-- Cathubodua gets shredded --

Stijn Daneels
During the second edition of the Black Out Jam competition, which took place in the Boogiewoogie music bar in Geraardsbergen, I decided to employ my shredding skills on several bands on the lineup such as Waves of Decay, Oath of Vengeance and Cathubodua. And the first of these three bands that got put on the shredding table was Cathubodua. Band members Sara and Peter sat together with me to talk about Cathubodua’s early years, the making of their Glorious Days music video, how the band blends heavy metal with folk and medieval music and we discuss Gaulish mythology. By Toutatis!

Many thanks to Jo De Boeck for his pictures during Cathubodua's show as well as to my friend Kevin Van De Mergel for taking the picture of me with the band.

BMS: Hello Sara and Peter. I’ll start off by thanking you for presenting your band to be part of the most recent episode of the Metal Shredder Showcase.
Peter: The pleasure is all ours! Both Sara and me listened through the entire Showcase and we’ve discovered some great material we didn’t hear of before.
Sara: Yeah, it’s always fun to explore new acts both similar and different to the music we play. Keep up the good work!
BMS: Thanks! Now tell me how Cathubodua got founded?
Sara: Cathubodua began in 2013 when Katrien, our violist, had the idea to start a band that combines heavy metal with classical and folk music. She asked around for people and I was one of the first to offer her to play with her newly formed band. Shortly thereafter, I suggested to Peter that he would be Cathubodua’s bassist and after a few changing guitarists, we finally firmly established ourselves as a music act.

BMS: I see. And how did those first few years go for Cathubodua?
Sara: It wasn’t easy. In the beginning we were pretty much total strangers to each other and we had to get to know each other both personally and musically. In addition, Cathubodua was the first serious music act for most of us.
BMS: How did you come up with the name Cathubodua?
Sara: Well, we wanted to have a band name that was inspired by folk and history, a name that sounded a bit mystical. Cathubodua is inspired by a Gaulish war deity of the same name who’s depicted as a woman with a bird head and wings. Hence the reason why our logo also features wings and a bird’s head in the middle. You know, not even we are completely sure how you should pronounce Cathubodua, so you can say the name any way you want to.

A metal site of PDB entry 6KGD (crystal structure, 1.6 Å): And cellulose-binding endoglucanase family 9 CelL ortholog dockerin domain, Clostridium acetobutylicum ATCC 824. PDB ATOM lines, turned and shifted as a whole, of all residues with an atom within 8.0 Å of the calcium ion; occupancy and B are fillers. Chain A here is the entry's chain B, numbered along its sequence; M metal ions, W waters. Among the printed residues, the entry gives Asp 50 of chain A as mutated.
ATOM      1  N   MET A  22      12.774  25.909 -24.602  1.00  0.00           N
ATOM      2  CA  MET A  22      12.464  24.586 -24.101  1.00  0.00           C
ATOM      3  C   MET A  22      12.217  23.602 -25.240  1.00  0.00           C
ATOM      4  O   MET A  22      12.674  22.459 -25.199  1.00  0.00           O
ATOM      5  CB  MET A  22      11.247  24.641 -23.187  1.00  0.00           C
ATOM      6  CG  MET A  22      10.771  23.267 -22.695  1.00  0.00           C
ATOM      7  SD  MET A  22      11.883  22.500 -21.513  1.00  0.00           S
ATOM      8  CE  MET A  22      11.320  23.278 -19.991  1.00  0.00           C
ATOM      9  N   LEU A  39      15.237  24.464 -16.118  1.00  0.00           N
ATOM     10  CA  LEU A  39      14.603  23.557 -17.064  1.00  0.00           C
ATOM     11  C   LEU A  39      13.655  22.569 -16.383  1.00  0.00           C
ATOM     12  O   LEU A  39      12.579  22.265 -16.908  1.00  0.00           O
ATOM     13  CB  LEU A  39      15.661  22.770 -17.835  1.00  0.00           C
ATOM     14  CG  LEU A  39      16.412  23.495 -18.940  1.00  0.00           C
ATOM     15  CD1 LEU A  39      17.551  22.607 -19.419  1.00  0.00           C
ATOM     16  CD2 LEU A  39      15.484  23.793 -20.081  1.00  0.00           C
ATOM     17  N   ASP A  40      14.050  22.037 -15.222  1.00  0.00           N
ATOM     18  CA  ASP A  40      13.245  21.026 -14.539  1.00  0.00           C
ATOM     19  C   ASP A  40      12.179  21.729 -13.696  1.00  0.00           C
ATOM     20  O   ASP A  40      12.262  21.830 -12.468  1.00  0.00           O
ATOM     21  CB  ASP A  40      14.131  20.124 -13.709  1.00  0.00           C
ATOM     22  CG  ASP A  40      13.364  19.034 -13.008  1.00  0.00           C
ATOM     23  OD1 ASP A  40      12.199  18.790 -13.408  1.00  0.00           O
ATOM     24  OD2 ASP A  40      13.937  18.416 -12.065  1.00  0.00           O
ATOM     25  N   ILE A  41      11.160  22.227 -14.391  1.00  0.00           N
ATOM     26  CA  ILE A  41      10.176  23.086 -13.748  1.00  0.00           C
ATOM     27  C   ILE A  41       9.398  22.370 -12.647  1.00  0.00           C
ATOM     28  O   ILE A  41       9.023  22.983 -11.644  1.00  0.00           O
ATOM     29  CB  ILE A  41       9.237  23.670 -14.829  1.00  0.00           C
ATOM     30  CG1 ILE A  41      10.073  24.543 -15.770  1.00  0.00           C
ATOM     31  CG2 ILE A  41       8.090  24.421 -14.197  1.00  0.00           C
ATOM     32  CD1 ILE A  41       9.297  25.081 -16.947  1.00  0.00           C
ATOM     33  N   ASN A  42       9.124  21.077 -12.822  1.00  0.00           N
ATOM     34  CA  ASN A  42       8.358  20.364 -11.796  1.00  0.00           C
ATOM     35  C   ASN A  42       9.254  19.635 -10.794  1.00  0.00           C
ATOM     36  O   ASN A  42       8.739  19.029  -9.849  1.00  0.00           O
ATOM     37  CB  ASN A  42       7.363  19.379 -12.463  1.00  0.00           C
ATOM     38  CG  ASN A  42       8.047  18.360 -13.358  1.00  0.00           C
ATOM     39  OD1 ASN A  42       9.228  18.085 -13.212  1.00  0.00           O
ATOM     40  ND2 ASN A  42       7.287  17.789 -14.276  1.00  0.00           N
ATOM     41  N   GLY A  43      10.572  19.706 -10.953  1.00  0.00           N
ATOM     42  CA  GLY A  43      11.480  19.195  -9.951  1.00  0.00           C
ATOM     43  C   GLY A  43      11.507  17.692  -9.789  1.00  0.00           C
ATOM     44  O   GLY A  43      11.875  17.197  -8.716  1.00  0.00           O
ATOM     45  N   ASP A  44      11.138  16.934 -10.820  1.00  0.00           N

BMS: Oh don’t worry, I’ll ask Astérix and Obélix to help me out with that.
Sara: By Toutatis!
BMS: Ha, ha! Now, I really enjoyed listening to your debut EP, Opus I: Dawn. So I was wondering whether we’ll be seeing an Opus II soon.
Sara:  The thing with Opus I: Dawn was that the songs didn’t have a common theme. In the EP we deal with medieval fantasy, Ancient Roman history and other topics. The main goal for Opus I: Dawn was to introduce ourselves to the world and hype people up for a successor! This time, we’re aiming to write a concept album. We already have a few songs in our minds for the album but there still is a lot more stuff we want to do with Opus’s follow-up.
Peter: Indeed, a lot of ideas may still come up in our minds during the following months and it can all help us in improving our craft both in the studio and on stage.
BMS: I look forward to it! Now, I see you like to use some props and effects during your show.